CLEVELAND (WJW)– After a series of departures and calls for updates, the city of Cleveland released its list of 2020 goals for the historic West Side Market.
The plan includes capital improvements, online delivery and utilizing the second floor. According to the city, it has already made more than $5.4 million in repairs, like a new parking lot and new boilers, over the past six years.
“As we look forward to 2020, the city of Cleveland does not take lightly its important role as the West Side Market’s owner and operator,” said Darnell Brown, chief operating officer for the city of Cleveland, in a news release on Tuesday. “We are committed to preserving this iconic landmark for future generations and look forward to working with our valued tenants to meet our goals.”
- Assess online and delivery platforms to fulfill customer orders
- Incorporate and respond to the public’s survey responses to expand WSM’s social capacity
- Plan for underutilized second floor spaces for new educational, entrepreneurial and social purposes
- Diversify tenants and products at the WSM
- Expand vision for arcade pavilion to diversify product and develop seating options
- Improve relationships with tenants through the tenants board
- Strengthen safety and security plans
- Improve WSM linkages and accessibility with wayfinding signage
- Integrate cost-effective means for vendors and Market to be more environmentally friendly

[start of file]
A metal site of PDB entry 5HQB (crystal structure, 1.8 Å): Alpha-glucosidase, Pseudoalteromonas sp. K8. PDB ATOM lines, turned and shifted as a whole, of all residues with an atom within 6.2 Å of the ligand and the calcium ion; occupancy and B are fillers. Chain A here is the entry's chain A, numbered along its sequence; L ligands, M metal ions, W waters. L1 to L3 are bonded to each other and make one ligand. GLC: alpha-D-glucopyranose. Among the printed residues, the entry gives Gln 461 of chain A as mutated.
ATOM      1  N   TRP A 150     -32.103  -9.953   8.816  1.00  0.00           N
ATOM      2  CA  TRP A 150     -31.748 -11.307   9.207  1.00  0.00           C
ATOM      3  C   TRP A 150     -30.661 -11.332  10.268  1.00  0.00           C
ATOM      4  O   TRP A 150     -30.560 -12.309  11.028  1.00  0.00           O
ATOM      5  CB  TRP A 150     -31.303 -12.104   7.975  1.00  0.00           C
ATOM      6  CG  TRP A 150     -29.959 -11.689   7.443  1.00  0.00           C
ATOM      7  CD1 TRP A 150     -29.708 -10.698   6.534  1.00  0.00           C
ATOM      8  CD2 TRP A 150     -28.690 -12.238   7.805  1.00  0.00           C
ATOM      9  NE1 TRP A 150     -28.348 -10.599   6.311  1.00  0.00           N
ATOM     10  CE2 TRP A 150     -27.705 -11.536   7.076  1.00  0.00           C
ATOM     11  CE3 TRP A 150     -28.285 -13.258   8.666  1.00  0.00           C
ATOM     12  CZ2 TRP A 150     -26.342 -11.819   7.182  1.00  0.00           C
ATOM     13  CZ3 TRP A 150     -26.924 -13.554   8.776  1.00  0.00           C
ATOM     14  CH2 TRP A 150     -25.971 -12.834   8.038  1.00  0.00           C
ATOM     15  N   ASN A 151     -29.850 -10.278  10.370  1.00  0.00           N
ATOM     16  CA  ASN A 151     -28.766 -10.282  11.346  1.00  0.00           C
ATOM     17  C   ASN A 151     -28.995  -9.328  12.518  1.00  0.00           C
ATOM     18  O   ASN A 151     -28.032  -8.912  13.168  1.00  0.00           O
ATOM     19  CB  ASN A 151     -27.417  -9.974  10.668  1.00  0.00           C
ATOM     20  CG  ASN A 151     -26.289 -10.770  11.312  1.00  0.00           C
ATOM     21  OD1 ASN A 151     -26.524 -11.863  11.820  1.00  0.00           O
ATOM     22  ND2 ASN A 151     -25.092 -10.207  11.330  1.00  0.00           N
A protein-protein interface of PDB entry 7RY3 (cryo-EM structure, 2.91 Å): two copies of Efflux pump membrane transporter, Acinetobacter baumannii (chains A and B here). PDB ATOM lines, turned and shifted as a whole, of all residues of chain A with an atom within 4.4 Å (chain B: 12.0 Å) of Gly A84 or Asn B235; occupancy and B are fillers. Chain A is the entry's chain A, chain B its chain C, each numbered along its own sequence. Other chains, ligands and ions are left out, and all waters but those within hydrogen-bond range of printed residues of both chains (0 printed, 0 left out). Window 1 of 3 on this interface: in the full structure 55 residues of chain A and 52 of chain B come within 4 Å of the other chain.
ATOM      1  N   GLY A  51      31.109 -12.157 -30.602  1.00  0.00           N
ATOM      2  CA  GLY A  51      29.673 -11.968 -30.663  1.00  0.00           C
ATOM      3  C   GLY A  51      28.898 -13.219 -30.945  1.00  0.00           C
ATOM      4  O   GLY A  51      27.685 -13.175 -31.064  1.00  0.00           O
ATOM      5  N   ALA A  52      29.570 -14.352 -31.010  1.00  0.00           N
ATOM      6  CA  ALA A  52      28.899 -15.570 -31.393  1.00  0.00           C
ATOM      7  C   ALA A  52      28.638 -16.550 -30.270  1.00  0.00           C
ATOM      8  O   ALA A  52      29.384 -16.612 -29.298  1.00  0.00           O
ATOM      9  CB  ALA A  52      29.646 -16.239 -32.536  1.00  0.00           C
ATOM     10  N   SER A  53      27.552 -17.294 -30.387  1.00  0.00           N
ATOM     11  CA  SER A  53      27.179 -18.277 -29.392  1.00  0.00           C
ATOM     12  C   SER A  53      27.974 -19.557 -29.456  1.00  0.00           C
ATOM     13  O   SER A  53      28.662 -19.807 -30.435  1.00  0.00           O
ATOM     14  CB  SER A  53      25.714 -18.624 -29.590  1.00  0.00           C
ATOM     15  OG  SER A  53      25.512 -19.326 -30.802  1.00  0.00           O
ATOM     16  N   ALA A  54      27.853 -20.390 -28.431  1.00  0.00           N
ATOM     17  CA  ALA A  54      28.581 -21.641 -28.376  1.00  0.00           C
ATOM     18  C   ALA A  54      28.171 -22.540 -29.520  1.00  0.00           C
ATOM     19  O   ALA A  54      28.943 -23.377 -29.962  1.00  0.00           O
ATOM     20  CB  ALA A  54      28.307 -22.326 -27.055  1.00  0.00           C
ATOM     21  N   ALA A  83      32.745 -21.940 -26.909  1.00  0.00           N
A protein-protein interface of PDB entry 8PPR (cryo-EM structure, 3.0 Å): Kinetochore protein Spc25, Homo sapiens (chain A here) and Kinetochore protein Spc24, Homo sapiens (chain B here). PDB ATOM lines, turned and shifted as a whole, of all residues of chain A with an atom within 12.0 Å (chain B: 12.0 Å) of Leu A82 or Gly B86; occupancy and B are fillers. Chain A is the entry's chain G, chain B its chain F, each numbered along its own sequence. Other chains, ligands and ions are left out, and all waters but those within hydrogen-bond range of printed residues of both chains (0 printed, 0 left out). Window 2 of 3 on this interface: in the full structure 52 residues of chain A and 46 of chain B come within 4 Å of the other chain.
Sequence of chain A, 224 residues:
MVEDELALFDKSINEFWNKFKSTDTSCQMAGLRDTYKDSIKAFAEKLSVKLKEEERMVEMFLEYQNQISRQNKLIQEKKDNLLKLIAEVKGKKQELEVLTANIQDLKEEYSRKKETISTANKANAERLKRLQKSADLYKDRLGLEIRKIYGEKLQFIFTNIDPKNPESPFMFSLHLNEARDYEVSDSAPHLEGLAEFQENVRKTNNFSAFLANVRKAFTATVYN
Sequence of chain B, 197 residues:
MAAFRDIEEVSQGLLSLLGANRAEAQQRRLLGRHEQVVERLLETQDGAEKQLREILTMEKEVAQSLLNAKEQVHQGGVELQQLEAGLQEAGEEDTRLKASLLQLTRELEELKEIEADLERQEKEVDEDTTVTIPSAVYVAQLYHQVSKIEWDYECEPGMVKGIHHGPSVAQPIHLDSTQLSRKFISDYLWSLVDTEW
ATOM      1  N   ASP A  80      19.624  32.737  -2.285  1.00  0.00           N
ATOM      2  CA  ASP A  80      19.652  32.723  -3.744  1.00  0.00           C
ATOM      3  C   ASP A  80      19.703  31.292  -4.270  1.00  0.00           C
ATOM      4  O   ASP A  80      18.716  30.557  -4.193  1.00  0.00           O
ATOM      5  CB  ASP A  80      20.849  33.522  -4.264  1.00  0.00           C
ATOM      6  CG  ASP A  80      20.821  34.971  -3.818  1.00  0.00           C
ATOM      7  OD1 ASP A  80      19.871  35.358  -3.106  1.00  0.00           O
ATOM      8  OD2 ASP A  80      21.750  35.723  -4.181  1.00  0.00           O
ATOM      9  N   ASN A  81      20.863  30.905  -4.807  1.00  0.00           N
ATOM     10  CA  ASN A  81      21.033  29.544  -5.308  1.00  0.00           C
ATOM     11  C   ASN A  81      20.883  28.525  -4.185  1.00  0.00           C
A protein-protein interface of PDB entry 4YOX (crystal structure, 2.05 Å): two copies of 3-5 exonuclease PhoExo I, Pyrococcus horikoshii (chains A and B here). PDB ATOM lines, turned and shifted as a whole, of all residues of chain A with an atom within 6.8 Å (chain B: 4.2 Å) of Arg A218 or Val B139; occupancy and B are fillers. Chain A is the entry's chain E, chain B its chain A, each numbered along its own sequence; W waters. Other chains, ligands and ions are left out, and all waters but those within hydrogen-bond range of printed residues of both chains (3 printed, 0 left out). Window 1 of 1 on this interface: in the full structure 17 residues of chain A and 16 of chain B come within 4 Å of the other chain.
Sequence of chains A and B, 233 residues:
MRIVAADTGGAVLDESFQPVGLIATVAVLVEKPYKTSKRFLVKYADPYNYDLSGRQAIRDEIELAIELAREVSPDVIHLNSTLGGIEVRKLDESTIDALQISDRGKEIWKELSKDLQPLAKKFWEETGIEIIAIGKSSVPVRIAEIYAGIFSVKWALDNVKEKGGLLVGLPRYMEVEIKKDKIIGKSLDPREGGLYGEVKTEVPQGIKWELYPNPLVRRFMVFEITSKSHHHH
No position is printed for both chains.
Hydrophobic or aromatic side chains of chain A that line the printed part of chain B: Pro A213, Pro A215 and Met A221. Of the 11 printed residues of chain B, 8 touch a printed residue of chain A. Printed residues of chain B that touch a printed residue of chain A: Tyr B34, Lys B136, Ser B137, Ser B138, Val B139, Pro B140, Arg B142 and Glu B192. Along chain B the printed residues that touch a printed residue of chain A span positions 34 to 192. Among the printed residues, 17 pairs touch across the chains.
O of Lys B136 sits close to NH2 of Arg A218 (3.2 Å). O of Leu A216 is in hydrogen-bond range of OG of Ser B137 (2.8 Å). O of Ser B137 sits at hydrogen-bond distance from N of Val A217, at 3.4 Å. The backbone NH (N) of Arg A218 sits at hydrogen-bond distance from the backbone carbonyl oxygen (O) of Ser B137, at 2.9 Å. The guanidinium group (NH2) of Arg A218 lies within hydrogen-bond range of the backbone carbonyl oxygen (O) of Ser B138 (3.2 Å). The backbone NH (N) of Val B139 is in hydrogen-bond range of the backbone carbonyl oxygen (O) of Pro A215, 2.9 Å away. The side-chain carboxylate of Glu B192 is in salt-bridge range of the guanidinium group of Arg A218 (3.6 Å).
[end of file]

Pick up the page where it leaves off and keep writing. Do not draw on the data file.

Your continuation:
- Collaborate on innovative ways to attract new customers and improve customer retention
- Design and complete planned capital improvements
- Create an informative customer concierge area for pick-up orders and deliveries
- Develop comprehensive WSM programming plan
- Create new revenue streams via trademarked merchandise, room rentals, events, etc.
- Build a retail incubator program to attract and support new small businesses similar to Mayor Frank G. Jackson’s Neighborhood Transformation Initiative GlenVillage site at E. 105 St. in the Glenville Neighborhood
Earlier this month, Turczyk’s Meats announced it was leaving the market on West 25th Street after 36 years. In October, Kate’s Fish said an employee was shocked by a defective wire.
Ward 3 Cleveland City Councilman Kerry McCormack told FOX 8 that council allocated $2 million for 2020 and an additional $3.5 million for the next two years.